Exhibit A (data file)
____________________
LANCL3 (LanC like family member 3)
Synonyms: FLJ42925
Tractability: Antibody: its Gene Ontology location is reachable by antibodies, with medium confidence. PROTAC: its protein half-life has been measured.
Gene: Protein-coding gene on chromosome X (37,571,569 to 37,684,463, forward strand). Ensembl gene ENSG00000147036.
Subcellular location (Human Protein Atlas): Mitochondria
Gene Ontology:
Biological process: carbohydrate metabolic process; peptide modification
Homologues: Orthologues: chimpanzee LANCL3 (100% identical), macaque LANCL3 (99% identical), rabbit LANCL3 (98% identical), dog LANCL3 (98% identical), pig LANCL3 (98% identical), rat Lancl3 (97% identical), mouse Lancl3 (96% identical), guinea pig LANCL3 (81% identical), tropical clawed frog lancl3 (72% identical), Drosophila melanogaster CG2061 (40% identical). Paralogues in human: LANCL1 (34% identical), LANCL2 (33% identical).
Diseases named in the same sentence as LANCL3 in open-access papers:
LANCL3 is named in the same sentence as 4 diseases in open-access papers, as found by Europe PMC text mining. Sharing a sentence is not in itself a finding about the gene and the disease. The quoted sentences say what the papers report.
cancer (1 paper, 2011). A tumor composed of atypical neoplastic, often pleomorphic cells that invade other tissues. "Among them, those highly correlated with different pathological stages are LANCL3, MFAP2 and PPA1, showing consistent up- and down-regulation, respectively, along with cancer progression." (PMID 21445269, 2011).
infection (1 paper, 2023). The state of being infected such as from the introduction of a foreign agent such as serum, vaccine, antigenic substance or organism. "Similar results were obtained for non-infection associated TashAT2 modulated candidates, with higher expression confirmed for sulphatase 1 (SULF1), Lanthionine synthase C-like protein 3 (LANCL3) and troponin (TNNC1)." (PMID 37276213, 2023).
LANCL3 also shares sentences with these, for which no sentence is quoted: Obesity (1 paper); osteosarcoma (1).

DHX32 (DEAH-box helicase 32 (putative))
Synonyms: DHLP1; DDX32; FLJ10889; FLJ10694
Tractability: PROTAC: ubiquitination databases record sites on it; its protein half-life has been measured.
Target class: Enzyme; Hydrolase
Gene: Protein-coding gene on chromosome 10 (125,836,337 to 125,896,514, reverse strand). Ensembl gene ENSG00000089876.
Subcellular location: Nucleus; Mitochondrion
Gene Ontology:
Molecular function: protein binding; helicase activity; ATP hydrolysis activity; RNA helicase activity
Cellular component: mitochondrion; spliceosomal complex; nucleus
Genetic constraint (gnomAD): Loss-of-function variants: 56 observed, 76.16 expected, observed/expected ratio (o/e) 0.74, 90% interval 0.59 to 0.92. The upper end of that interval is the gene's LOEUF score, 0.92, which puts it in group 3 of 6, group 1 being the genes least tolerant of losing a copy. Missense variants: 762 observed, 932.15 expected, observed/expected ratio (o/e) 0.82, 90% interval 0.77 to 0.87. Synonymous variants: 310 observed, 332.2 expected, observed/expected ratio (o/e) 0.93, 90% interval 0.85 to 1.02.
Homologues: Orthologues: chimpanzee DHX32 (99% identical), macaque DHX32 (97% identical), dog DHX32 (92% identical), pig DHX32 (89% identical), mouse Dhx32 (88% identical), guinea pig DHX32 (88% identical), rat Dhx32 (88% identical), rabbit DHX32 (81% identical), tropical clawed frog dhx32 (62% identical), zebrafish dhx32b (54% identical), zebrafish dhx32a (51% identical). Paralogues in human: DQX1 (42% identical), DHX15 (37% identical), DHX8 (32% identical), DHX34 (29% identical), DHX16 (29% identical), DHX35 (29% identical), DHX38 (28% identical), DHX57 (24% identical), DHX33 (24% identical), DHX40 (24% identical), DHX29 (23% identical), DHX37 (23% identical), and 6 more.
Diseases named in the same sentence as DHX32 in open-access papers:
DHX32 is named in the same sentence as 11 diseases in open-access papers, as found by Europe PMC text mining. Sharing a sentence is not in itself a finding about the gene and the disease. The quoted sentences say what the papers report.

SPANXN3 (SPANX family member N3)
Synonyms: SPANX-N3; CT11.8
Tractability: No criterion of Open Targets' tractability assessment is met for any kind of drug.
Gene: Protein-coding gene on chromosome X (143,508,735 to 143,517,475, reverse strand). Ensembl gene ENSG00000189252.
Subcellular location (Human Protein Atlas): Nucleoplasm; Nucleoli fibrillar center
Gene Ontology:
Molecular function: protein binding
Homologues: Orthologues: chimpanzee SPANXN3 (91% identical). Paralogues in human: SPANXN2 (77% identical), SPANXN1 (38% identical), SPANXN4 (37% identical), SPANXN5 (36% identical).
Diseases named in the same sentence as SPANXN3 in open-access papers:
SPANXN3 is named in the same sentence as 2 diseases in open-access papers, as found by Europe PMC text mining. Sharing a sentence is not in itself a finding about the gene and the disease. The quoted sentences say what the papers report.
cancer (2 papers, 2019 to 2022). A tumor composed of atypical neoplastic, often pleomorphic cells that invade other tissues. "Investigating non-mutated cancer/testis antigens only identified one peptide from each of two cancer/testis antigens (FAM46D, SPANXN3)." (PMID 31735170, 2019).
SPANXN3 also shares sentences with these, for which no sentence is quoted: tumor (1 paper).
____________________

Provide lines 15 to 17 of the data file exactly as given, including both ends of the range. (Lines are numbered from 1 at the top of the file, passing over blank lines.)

Synonyms: DHLP1; DDX32; FLJ10889; FLJ10694
Tractability: PROTAC: ubiquitination databases record sites on it; its protein half-life has been measured.
Target class: Enzyme; Hydrolase